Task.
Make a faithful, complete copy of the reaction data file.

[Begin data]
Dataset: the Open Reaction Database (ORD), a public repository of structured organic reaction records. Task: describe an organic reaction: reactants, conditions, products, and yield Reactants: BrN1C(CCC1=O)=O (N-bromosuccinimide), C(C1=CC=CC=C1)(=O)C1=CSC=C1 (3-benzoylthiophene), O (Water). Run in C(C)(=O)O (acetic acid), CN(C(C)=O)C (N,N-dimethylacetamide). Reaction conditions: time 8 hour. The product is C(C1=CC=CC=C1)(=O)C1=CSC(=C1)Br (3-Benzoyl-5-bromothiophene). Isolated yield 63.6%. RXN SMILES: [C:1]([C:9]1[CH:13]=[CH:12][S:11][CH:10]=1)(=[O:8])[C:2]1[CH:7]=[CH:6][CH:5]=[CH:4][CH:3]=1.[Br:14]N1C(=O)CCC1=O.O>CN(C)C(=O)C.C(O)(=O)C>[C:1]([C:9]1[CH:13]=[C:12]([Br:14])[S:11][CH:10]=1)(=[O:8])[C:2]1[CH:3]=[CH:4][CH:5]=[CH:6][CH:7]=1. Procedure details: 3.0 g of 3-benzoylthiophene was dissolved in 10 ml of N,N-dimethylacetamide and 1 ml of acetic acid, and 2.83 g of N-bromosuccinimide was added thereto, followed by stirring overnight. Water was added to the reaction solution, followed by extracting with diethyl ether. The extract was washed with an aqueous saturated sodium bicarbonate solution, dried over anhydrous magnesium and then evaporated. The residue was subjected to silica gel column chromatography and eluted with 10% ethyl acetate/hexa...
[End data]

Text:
Dataset: the Open Reaction Database (ORD), a public repository of structured organic reaction records. Task: describe an organic reaction: reactants, conditions, products, and yield Reactants: BrN1C(CCC1=O)=O (N-bromosuccinimide), C(C1=CC=CC=C1)(=O)C1=CSC=C1 (3-benzoylthiophene), O (Water). Run in C(C)(=O)O (acetic acid), CN(C(C)=O)C (N,N-dimethylacetamide). Reaction conditions: time 8 hour. The product is C(C1=CC=CC=C1)(=O)C1=CSC(=C1)Br (3-Benzoyl-5-bromothiophene). Isolated yield 63.6%. RXN SMILES: [C:1]([C:9]1[CH:13]=[CH:12][S:11][CH:10]=1)(=[O:8])[C:2]1[CH:7]=[CH:6][CH:5]=[CH:4][CH:3]=1.[Br:14]N1C(=O)CCC1=O.O>CN(C)C(=O)C.C(O)(=O)C>[C:1]([C:9]1[CH:13]=[C:12]([Br:14])[S:11][CH:10]=1)(=[O:8])[C:2]1[CH:3]=[CH:4][CH:5]=[CH:6][CH:7]=1. Procedure details: 3.0 g of 3-benzoylthiophene was dissolved in 10 ml of N,N-dimethylacetamide and 1 ml of acetic acid, and 2.83 g of N-bromosuccinimide was added thereto, followed by stirring overnight. Water was added to the reaction solution, followed by extracting with diethyl ether. The extract was washed with an aqueous saturated sodium bicarbonate solution, dried over anhydrous magnesium and then evaporated. The residue was subjected to silica gel column chromatography and eluted with 10% ethyl acetate/hexa...